Late fall marks the beginning of the holiday season, which probably means that you’ll have a lot going on in the next couple of months. However, as busy as you are, you’ll want to take the time to review your employee benefits package, because November also is a popular month for employers to offer open enrollment. And the decisions you make now could have a big impact on your financial outlook for years to come.
So, if you are in an open enrollment period, here are some steps you may want to take:
• Boost your 401(k) contributions. It’s almost always a good idea to put in as much as you can, up to the contribution limit, in your 401(k) or similar retirement plan. After all, you typically contribute pretax dollars, so the more you put in, the lower your taxable income.
Also, your money can grow on a tax-deferred basis, which means it has the potential to grow faster than an investment for which you paid taxes every year.
At the very least, contribute enough to earn your employer’s match, if one is offered. For example, if you work for an organization that will match 50 percent of everything you put in up to, say, 6 percent of your salary, then you should contribute 6 percent of your salary, which is like getting a three percent raise.
• Rebalance your 401(k) portfolio. You may have a dozen or more investment options in your 401(k). Ideally, you’ll want to spread your money among these options in a way that’s appropriate for your risk tolerance, time horizon and long-term goals.
But over time, your 401(k) portfolio can become unbalanced, even if you made no changes.
For example, if you’ve invested in a couple of aggressive-growth accounts and these accounts have gained significantly in value, they now may be taking up a greater percentage of your portfolio than you originally had intended, exposing you to more risk than you’d like.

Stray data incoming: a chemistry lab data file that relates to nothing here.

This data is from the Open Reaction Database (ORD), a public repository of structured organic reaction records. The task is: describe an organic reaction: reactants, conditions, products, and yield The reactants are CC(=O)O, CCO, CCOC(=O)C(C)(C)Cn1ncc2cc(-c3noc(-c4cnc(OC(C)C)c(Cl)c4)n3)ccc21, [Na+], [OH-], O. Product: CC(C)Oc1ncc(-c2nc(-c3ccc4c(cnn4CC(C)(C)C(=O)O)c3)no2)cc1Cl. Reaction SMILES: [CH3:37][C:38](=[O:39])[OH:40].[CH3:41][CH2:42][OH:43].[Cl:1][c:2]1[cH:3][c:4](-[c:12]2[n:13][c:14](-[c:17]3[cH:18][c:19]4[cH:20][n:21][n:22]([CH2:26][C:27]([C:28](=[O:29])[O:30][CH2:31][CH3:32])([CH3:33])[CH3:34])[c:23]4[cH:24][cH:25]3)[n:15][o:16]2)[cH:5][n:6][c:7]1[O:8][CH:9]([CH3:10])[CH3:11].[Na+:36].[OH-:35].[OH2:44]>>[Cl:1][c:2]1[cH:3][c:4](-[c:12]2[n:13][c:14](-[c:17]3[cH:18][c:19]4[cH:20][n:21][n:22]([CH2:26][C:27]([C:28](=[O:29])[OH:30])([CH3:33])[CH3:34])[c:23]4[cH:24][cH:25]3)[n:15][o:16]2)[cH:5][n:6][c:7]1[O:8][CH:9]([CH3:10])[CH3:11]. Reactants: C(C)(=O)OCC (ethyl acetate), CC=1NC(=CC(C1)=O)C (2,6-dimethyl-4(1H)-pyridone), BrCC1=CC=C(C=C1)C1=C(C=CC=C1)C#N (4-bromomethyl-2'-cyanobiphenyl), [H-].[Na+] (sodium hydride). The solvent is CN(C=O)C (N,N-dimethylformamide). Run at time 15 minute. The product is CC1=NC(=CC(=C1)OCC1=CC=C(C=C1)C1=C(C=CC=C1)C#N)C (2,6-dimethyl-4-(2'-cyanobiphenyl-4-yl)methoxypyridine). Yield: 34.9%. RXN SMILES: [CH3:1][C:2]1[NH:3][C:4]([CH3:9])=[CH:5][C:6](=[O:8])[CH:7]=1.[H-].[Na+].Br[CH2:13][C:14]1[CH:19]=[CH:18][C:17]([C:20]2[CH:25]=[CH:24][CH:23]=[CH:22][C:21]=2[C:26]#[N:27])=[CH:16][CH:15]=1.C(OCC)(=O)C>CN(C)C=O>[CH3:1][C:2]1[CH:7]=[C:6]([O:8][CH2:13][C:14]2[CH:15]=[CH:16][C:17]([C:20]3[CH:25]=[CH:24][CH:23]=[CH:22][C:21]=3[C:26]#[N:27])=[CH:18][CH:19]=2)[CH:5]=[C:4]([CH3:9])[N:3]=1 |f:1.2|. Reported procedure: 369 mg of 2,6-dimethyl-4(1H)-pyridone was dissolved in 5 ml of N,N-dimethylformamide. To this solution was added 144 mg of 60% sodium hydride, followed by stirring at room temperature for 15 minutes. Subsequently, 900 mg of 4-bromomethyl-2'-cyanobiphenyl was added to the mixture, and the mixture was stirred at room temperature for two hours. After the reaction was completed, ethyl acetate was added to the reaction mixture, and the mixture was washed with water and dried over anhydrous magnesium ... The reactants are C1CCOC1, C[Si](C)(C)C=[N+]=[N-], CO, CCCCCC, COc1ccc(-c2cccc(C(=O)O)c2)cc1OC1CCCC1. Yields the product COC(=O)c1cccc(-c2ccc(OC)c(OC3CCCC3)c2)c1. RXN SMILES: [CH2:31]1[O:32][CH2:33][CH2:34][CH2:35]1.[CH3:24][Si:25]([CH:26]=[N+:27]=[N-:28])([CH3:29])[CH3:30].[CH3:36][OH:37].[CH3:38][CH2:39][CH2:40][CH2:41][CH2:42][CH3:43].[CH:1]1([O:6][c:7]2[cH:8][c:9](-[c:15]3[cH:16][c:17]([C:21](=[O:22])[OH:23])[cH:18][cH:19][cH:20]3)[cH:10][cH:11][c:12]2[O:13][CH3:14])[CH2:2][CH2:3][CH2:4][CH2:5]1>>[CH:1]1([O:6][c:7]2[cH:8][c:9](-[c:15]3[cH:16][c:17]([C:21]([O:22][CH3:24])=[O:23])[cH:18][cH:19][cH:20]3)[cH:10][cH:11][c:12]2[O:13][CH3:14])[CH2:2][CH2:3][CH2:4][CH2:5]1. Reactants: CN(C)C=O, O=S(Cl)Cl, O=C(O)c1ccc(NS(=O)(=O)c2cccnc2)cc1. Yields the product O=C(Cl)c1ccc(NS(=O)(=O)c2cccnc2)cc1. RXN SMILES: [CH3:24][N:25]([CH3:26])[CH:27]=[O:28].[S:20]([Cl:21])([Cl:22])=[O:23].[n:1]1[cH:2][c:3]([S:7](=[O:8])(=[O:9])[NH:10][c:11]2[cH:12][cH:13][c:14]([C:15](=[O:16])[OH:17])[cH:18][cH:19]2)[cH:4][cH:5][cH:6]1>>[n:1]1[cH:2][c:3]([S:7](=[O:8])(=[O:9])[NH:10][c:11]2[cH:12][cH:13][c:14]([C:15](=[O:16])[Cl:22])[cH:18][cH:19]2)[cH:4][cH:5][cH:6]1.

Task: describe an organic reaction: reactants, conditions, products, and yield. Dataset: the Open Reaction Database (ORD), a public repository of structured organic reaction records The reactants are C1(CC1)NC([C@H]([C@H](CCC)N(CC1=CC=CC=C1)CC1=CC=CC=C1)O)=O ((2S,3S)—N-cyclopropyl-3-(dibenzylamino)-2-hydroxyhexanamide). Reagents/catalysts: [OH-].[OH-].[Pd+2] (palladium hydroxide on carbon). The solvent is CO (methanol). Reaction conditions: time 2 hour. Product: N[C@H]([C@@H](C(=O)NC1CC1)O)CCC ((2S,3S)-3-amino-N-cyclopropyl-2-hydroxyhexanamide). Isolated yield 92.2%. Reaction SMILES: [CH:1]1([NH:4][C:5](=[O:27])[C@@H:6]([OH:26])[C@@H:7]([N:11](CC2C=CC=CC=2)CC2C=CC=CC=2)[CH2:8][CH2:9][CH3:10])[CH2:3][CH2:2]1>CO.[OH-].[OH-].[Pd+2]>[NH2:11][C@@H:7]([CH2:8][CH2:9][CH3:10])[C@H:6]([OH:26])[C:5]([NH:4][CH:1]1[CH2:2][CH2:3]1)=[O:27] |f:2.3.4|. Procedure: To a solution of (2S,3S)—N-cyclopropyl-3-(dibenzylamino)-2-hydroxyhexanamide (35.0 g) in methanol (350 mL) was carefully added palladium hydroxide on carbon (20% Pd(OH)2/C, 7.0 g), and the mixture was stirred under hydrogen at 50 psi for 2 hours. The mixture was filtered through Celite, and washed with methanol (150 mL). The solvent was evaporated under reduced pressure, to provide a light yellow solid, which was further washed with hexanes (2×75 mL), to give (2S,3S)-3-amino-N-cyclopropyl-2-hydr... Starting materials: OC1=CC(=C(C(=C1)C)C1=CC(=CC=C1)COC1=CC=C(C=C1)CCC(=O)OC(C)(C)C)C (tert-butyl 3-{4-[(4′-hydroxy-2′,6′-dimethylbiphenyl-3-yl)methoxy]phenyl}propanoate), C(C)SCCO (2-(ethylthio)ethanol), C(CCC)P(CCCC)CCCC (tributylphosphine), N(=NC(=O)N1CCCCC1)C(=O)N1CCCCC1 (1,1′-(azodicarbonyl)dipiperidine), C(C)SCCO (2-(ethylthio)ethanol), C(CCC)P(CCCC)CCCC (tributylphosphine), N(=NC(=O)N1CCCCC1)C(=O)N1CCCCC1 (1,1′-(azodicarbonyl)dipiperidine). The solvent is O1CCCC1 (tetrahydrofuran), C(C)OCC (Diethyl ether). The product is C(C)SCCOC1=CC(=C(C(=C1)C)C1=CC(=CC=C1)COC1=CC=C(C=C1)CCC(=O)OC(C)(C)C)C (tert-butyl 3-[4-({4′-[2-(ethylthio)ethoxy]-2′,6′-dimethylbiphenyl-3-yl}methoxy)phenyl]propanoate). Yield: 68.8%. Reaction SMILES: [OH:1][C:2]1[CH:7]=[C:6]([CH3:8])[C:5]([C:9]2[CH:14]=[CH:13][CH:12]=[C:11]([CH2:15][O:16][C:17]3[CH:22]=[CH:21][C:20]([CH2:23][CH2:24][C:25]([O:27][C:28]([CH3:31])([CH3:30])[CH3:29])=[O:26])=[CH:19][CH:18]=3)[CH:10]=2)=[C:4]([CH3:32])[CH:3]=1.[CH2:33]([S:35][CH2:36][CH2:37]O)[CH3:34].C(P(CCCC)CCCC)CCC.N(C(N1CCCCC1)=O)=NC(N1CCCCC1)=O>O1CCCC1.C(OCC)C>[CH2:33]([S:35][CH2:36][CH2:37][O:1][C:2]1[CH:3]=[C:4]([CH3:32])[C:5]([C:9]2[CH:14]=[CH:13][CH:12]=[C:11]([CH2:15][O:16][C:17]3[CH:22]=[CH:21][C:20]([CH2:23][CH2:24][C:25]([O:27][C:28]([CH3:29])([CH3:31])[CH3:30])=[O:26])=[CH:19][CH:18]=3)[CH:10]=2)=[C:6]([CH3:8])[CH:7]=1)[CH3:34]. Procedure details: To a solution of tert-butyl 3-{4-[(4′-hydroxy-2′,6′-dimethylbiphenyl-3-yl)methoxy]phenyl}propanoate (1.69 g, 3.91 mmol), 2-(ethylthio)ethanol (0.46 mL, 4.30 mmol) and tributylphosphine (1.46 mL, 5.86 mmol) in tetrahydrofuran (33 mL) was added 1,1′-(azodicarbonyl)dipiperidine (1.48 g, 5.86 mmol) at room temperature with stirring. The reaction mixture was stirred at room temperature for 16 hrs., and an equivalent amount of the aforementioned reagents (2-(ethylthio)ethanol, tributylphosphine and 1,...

Consequently, if your plan doesn’t offer an automatic rebalance option, you may need to rebalance your portfolio by moving some of your assets into less aggressive vehicles.
• Be cautious about adding company stock. You may be loyal to your employer, but try not to hold too much company stock in your 401(k). After all, your company, like all businesses, may go through ups and downs, and if your portfolio is dominated by this single stock, you may experience considerable volatility. And if your company matches your 401(k) contributions with its own stock, you may want to invest all your own money in vehicles other than company stock.
• Take all the insurance that’s offered. Typically, when employers offer life insurance as a benefit, it’s at little or no cost to you, so you’ll probably want to take all that’s offered. However, this amount still may be less than what you really need to fully protect your family, so you may well need to purchase an individual policy to supplement your employer’s coverage.
And always be aware if your employer reduces or eliminates the insurance that’s offered as an employee benefit, because then you will need to adjust the policy that you’ve bought outside work.
Cardella is a consultant for Edward Jones in Hinesville.